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How To: Clean and maintain your brushless motor

How To: Clean and maintain your brushless motor

Eleven steps for best performance

One of the benefits of brushless motors is that they require very little maintenance, but they should be inspected regularly and cleaned to provide optimum performance. This article details the steps you should take to keep your motor in tiptop shape, as well as provides tips on how to make your motor run cooler. A Novak Super Sport speed control and SS4300 motor are shown here, but the information also applies to most of the rebuildable brushless motors on the market.


After you’ve finished cleaning the chassis, make sure that the speed control isn’t loose. If you can wiggle it easily, remove it and the double-sided tape it’s attached with, and re-install it with fresh tape.

Use an air compressor to blow off the dust and dirt that has accumulated on the chassis and speed control. It’s best to work with a clean car and work space to prevent crud from getting into the motor. If necessary, use an old toothbrush to remove stubborn dirt deposits.


Use heat-shrink tubing or liquid electrical tape to repair damaged wire insulation.

Check the speed control for frayed wires and damaged insulation; these can lead to radio interference and, worse, short-circuiting, which can burn up the motor and speed control. Repair damaged wires with heat-shrink tubing or liquid electrical tape.


Wipe the motor thoroughly with a rag. Use a toothbrush to clean the ball bearings.

You do not need to unsolder the motor’s power leads or unplug the sensor harness, but doing so will give you more freedom to work. After removing the motor, wipe it with a rag to remove dust and dirt.


Brushless motors have very few parts, so it’s easy to take them apart for cleaning. Most are held together by a few screws on the front, back, or sides of the motor case. Remove the screws, disassemble the motor and lay the parts on a clean rag. Be sure you don’t lose any spacers or washers that are used to properly align the motor shaft (and magnets) inside the motor. Also note the order in which the spacers or washers are installed.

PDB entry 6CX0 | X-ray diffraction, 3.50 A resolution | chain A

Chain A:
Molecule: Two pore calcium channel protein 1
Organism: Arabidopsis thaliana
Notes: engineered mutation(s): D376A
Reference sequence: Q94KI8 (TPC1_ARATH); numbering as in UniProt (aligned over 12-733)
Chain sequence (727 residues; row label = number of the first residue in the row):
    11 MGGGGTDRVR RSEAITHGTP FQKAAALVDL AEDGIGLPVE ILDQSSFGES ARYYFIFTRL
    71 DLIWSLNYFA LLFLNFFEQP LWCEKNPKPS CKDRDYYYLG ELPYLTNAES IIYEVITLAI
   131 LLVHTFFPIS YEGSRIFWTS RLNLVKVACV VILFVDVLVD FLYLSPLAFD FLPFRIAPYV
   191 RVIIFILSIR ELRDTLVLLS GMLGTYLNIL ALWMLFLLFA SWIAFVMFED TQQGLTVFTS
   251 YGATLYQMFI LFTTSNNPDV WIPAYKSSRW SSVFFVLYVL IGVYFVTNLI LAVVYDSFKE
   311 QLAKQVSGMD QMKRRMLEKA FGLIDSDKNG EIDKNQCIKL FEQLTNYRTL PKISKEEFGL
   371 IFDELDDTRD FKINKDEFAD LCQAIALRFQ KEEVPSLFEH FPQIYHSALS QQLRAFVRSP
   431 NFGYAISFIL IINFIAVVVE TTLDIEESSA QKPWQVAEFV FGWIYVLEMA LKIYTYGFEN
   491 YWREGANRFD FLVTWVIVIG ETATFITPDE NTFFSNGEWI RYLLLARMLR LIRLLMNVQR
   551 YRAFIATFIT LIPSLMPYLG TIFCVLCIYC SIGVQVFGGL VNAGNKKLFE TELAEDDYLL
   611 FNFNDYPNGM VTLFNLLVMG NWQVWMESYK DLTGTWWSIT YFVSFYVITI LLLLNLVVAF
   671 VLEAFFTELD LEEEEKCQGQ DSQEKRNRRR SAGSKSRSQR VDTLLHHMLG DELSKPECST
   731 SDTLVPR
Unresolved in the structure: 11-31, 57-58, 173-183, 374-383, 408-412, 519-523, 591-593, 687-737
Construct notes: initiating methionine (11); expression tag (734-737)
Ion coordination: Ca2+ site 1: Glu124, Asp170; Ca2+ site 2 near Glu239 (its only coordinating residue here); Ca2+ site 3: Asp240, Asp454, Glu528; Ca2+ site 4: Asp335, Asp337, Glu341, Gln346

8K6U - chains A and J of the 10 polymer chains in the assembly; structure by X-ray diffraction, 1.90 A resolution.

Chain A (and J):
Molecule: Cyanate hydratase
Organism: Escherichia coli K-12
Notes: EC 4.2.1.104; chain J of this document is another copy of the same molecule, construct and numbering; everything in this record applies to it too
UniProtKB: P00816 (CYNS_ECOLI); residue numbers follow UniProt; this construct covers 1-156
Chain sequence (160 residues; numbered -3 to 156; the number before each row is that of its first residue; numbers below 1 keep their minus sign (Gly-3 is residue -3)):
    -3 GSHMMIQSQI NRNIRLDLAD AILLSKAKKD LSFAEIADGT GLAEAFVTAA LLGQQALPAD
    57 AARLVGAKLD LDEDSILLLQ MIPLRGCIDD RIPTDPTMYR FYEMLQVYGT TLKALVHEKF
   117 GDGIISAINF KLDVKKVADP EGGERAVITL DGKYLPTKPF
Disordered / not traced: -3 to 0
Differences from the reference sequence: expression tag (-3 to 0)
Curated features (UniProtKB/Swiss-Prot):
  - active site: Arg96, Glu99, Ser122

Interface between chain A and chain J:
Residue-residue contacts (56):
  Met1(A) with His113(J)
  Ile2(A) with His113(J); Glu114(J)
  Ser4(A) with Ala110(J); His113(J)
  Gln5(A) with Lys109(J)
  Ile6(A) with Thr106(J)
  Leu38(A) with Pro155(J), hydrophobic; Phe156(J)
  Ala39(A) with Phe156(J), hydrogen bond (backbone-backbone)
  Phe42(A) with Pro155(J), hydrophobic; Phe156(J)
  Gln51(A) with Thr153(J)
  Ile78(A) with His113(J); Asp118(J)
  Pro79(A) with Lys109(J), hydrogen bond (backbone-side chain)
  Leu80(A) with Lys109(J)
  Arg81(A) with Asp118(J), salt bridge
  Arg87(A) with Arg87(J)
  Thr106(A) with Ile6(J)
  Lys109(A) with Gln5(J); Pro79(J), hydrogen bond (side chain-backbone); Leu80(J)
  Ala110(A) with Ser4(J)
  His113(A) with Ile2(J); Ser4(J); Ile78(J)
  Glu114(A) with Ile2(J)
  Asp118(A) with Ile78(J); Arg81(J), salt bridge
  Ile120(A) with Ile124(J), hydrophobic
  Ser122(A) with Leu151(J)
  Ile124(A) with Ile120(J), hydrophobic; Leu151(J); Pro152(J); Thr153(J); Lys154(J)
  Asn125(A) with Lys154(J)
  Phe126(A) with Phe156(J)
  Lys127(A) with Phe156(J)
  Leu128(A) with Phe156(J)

Just as with regular brushed motors, dirt can accumulate inside a brushless motor. We do not recommend the use of motor spray to clean the windings inside the motor can (stator). Racers who use motor spray simply make any problems worse. Instead, use a small brush and light air pressure to clean inside the motor.


Remove the rear bearing from the motor for cleaning. The front bearing on Novak brushless motors is glued to the front endbell and cannot be removed; leave the front bearing in place, and give it a good dousing with motor spray.


With today’s high-capacity NiMH and LiPo cells, run times longer than 30 minutes are not unusual. But running a vehicle that long can lead to overheating that will cause your speed control’s thermal-shutdown feature to kick in. Check with your motor’s manufacturer because they probably have optional motor-cooling products as well.

Attach a cooling fan to your speed control and it will pass a constant flow of cool air to help regulate running temperatures. You can mount the cooling fan to the speed control’s heat sink, if it has one, or onto the chassis next to the speed control so that it blows directly on the case. Plug the fan’s connector into your receiver’s battery slot; it can also be wired to the speed control. These small fans use very little power, so it will not decrease your run times.

Some motors, like Novak’s Velociti, can be fitted with a motor sleeve that replaces the stock center sleeve in your Velociti or Super Sport brushless motor, and it has tall cooling fins to dissipate heat. This motor sleeve will not fit most 1/10-scale off-road buggies and trucks in which the transmission wraps around the motor. It’s best for on-road vehicles and monster trucks with a lot of room above the motor. The fins are designed to have a fan mounted directly to the heat sink as well. If your motor manufacturer does not offer a motor heat sink you may be able to find a generic one that will fit.

Installing both of these items will significantly lower the running temperature of your motor and speed control. If you use batteries with a capacity of 4800mAh or more, these items are must-haves.


Check the clean and disassembled motor pieces for signs of wear. Make sure that the windings in the can aren’t loose, chafed, or shiny. Check the magnets for rub marks, and make sure they aren’t chipped or loose.


The motor spray washed away the factory-applied lubricant, so you’ll need to re-lubricate the bearings.


Before you rebuild the motor, check the front and rear ball bearings to ensure that they spin freely. Insert the tip of a pencil into the bearing and use it to rotate the inner race. If the bearing feels gritty, replace it. Check your motor’s instructions, or consult its manufacturer to make sure that you get a replacement of the proper size.


You have cleaned and inspected the motor’s major components and lubed the bearings, and it’s now time to rebuild it.


Make sure that the gear mesh is set correctly, and use zip-ties to secure the power leads and the sensor wires and to keep them away from spinning parts. Your brushless system is now ready for action.

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Updated: July 22, 2015 — 5:23 PM

1 Comment

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  1. If you are going to add an after market heatsink to your motor you will want to take off any labeling,paint or anodizing on both the motor and the heatsink. These will only block the heat transfer and make the motor run hotter than it was before you added the heatsink. Before you install the heatsink apply a THIN layer of thermal paste like is used in a computer. This will guarantee you have the most cooling possible.

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